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THE FOOD OF THE GODS
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Reviewed by: Dave Murray

Directed by: Bert I. Gordon

Starring:
Marjoe Gortner
Jon Cypher
Pamela Franklin

Movie:  
star star star star
Extras:  
star star star
Overall:  
star star star star
What's it about
When a couple of football players take a vacation to a remote island, they are attacked by some pretty frickin' huge wasps. They soon discover that some local hicks are feeding a substance oozing out the ground to their livestock with gigantic results. But maggots and rats have also been sampling this "Food of the Gods", and now the island is covered with hordes of car sized rats just itching to chew on some people snacks! It's time for a giant creature feature from the master Bert I. Gordon! My god, the 70's were twisted! And it's all good!
Is it good movie?
If you're a lover of low budget giant creature movies, cheesy effects, and misty Canadian locations, then this 1976 muchfest is for you. Written and directed by Bert I. Gordon (creator of other giant flicks like The Amazing Colossal Man, Earth vs. the Spider, Village of the Giants and Empire of the Ants) and based on a portion of H.G. Wells novel of the same name, The Food Of The Gods is one hell of a treat from the era of midnight drive-in double features. Continuing the trend that Gordon had towards low budget sci-fi movies, this movie does feature some great locations, some passable acting, and some pretty nifty creature effects.

Don't get me wrong, Gordon's beasties are not high on the technical scale like those of Ray Harryhausen, but they get the job done. Using a generous mix of giant puppet rat heads, rear projection and forced perspective, and finally a host of real rats swarming over miniatures of the locations, Gordon brings Wells' nightmare island of wacky biology to cheesy techicolor life. Sure you can spot most of the split screen shots, and the puppet heads are limited in their effectiveness, but since this was a low budget monster fest, who cares! Part of the movie's charm is in the effects goofs. The rest of it's charm is watching the hilarious slow motion shooting of the rats. I still don;t know how they did that, but it was hilarious and disturbing all at the same time.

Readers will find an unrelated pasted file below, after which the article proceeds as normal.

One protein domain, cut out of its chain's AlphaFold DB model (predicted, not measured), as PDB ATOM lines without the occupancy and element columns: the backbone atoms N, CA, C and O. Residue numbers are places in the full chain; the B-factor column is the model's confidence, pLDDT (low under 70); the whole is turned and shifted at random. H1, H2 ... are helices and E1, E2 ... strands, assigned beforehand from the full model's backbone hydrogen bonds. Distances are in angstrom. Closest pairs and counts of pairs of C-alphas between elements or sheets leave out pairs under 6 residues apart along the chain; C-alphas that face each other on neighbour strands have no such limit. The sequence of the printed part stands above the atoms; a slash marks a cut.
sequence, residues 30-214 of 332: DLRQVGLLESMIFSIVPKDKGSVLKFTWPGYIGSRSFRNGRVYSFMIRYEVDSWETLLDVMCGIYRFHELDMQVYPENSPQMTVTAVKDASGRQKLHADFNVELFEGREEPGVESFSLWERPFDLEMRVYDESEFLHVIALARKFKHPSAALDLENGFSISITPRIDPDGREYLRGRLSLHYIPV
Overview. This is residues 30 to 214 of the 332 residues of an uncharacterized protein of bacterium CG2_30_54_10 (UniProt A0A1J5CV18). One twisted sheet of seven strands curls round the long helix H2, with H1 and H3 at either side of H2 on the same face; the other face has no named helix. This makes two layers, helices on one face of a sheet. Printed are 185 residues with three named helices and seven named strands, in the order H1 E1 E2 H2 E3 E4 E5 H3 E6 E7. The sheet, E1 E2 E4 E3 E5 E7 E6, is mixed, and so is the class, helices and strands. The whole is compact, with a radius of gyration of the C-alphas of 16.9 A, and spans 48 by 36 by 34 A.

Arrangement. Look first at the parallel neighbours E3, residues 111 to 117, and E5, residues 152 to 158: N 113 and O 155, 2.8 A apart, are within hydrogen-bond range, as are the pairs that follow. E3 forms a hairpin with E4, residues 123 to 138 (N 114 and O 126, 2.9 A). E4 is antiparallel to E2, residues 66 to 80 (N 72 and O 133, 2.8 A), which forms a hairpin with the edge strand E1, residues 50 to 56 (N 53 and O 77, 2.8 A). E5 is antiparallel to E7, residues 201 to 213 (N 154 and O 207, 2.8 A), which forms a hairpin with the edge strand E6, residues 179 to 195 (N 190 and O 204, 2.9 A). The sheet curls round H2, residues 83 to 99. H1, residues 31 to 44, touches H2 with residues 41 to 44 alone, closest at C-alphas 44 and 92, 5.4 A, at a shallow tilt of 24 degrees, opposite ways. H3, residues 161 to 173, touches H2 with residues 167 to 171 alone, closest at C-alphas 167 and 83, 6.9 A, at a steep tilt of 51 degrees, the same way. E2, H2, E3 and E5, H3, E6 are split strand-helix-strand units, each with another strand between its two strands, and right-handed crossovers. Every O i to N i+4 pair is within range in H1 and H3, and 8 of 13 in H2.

Both screen veterans Marjoe Gortner and Jon Cypher do their jobs well, but the standout here is Ida Lupino (in one of her last screen roles) as the delusional farm wife whose been growing giant chickens and making the "food of the gods" edible for other creatures to sample. That woman is seriously creepy. Also keep an eye out for the incomparable Ralph Meeker (a veteran of Alfred Hitchcock Presents and The Police Story) as an enterprising businessman looking to cash in on the oozy stuff. Aside from the acting, the locations play a large part in this flick, which was filmed with a misty dreamy style most often seen in romance movies or wilderness adventures. The wooded environment of Vancouver Island are gorgeous, and the isolation they create really serves the story well.

Entertaining and fun, with enough squirm moments for anyone with a rat phobia, this classic Midnite Movie from MGM is nicely done on DVD. Can't wait to see the rest of this series! Maybe MGM will wise up and start putting more features on their releases of classic schlock and horror? I doubt it, but oh well...
Video / Audio
Video: Widescreen anamorphic - 1.85:1.

Audio: English (Dolby Stereo and Mono), Spanish and French (Mono) and subtitles in English and Spanish.
The Extras
None, and I for one would have liked to see how the accomplished some of the creature effects. Forced perspective, real rats on miniatures, puppet rat heads. And I also would have loved to see how they did the controversial rat shooting scenes (hilarious stuff but possibly a cause for concern, much like the animal torture in Cannibal Holocaust....but still, some funny shite!)
Last Call
Giant creature movies are a love or hate sub-genre of sct-fi and horror movies. While not one of the best or most technically sophisticated, The Food Of The Gods is a fun and cheesy romp that doesn't disappoint when it comes to huge beasts, people eating, and a wicked flood scene that, despite being cheesy as hell, has to be seen to be believed. Any monster movie that makes me squirm and laugh out loud is alright in my book. Oh, and if you've got a fear of rats, avoid this movie! Every other monster fan, go and find it!
ARROW IN THE HEAD'S RATING SYSTEM
star star star star I'D BUTCHER MY FAMILY TO SEE THIS AGAIN
star star star HANG ME BUT I DUG IT A LOT
star star AN OK WAY TO KILL TWO HOURS
star JUST SLING AN ARROW IN MY HEAD AND LET ME DIE IN PEACE

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